The many characters populating Vincent Larouche’s recent paintings are inspired by pop and media culture icons of the last twenty years and immerse viewers into a fantasy world that is at once joyful and disturbing. Sci-fi films, video games, manga, cyberpunk, and heavy metal culture form the basis for the young artist’s imaginary. His compositions stage humanoid or mutant pop figures,1 presenting situations with poetic and profoundly skeptical subversive messages.
The naive and sweetened nature of these characters can make them appear ingenuous, even childish at first. Yet a closer look reveals the unnerving tension palpable beneath the surface, as though they are caught in the net of an impossible situation, which is malevolent, even fantastical or conspiratorial, and are possessed by occult forces or equipped with psychological weapons, supernatural attributes, or superpowers. Prey or predator, they appear to us as reminders of the slippages, ruptures, and instability of our time, when the connection between the real and the virtual, the scientific and the supernatural is restructuring hierarchical relationships.
The narrative tension is sustained through the dynamic pictorial composition and technical freedom that play as much on the skillful handling of the line as on the seemingly naive insertion of gleaned and pasted elements. Densely painted sections border minimally covered surfaces; diptychs create a sequential rhythm; empty areas and radical segmentations disrupt and reorganize the painted space.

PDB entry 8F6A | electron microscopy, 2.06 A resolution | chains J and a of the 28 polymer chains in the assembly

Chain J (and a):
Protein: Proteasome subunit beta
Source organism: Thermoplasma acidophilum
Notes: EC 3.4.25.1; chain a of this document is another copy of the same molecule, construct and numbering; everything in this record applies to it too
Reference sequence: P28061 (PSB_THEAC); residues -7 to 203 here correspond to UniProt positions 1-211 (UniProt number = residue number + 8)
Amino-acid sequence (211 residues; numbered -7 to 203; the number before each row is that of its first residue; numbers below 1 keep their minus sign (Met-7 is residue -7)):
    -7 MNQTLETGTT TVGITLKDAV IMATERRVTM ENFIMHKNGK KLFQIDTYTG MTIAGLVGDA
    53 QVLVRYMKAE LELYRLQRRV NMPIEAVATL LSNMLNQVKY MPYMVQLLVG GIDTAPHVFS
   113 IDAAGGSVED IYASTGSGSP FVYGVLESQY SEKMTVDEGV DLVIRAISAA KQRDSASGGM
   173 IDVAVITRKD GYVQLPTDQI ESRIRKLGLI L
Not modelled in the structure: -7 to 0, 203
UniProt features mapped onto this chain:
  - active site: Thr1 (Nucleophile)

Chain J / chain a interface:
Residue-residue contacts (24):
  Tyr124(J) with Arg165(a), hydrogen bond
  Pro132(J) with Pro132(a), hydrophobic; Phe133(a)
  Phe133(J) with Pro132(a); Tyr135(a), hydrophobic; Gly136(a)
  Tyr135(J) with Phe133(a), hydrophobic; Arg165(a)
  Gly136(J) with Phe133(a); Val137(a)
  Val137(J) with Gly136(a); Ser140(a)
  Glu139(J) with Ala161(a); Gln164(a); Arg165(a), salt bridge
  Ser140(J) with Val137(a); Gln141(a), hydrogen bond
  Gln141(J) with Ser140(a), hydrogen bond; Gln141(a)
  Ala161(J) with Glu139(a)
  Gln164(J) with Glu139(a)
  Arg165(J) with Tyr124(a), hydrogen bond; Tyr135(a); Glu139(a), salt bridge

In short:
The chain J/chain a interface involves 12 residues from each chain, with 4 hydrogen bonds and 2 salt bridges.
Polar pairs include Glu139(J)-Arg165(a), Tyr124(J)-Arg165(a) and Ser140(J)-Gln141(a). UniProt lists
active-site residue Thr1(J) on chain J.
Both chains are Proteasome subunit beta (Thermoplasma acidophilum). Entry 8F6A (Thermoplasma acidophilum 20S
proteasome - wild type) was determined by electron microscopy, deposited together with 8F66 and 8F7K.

Yet, first and foremost, Larouche’s characters capture our attention through their gaze. Each one of them expresses an emotion whose interpretation proves to be slippery, whether it is mysterious, malicious, enthusiastic, or pernicious. Placing us at the centre of the action, their eyes—whether empty or masked, multicoloured or ocellar2—fix their hypnotizing and destabilizing gaze on us. Although the drone protagonist of Sky Painting seems a priori to be an exception because it lacks a physiological gaze, the idea of a blind machine is just subterfuge since, equipped with a camera and controlled remotely, it acts as an intermediary or extension of our human vision.3 The fact that all of them, humans, mutants, and even machines, are looking at us gives us the uncomfortable feeling of being witnessed or perpetually watched.
Translated by Oana Avasilichioaei
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 For example, Sonic the Hedgehog in A Study in Motion, the Neo character from The Matrix in Ontological Man Fiction, or Spider-Man in Silent Advisor.
 Meaning only one eye.
 In robotics, it is well known that the gaze is the most difficult aspect to adapt to machines and that this extremely sensitive component invariably distinguishes human from android. Larouche plays on this difference by intensifying each of his characters’s expressions.
Informed by a classical approach to the history of painting as much as by hypercontemporary visual culture, the painter's work is part of a continuous and heterogeneous formal research combined with an original and erudite engagement with popular, religious,…